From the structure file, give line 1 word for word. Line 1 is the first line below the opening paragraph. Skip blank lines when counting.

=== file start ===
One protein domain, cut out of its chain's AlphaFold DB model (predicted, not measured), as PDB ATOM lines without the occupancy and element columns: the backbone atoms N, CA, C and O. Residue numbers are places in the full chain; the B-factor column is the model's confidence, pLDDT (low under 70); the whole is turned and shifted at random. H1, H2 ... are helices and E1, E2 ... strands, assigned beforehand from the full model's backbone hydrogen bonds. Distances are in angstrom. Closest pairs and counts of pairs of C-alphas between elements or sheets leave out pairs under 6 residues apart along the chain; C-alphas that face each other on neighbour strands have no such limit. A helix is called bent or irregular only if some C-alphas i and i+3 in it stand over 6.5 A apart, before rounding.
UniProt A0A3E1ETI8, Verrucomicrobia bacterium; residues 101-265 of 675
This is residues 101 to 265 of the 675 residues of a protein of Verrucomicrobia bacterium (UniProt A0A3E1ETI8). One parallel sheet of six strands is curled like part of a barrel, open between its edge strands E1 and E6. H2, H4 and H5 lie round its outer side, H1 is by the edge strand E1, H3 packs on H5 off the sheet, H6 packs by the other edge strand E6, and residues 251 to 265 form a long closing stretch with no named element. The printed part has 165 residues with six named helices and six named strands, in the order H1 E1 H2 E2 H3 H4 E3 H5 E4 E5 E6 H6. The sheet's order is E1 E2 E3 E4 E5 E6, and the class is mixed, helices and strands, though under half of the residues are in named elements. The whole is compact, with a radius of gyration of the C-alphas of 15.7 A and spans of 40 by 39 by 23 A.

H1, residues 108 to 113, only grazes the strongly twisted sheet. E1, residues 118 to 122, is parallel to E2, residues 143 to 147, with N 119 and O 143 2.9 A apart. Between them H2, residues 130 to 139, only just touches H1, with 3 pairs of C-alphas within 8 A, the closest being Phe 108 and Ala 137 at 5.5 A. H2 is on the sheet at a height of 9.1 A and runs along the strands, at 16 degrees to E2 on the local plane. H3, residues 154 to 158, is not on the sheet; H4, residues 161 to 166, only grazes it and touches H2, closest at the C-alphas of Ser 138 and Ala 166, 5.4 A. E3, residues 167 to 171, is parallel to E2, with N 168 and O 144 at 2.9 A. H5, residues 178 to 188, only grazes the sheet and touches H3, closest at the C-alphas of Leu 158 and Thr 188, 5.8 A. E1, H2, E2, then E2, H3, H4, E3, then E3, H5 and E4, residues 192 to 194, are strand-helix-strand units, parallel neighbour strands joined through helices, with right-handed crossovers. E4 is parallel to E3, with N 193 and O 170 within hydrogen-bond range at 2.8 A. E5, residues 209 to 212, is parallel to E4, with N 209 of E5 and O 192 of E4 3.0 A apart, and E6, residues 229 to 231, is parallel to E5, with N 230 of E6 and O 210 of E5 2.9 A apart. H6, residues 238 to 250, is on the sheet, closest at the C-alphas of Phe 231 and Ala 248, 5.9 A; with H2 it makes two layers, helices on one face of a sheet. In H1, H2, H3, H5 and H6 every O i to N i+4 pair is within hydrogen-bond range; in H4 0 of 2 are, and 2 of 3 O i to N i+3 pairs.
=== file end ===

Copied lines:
UniProt A0A3E1ETI8, Verrucomicrobia bacterium; residues 101-265 of 675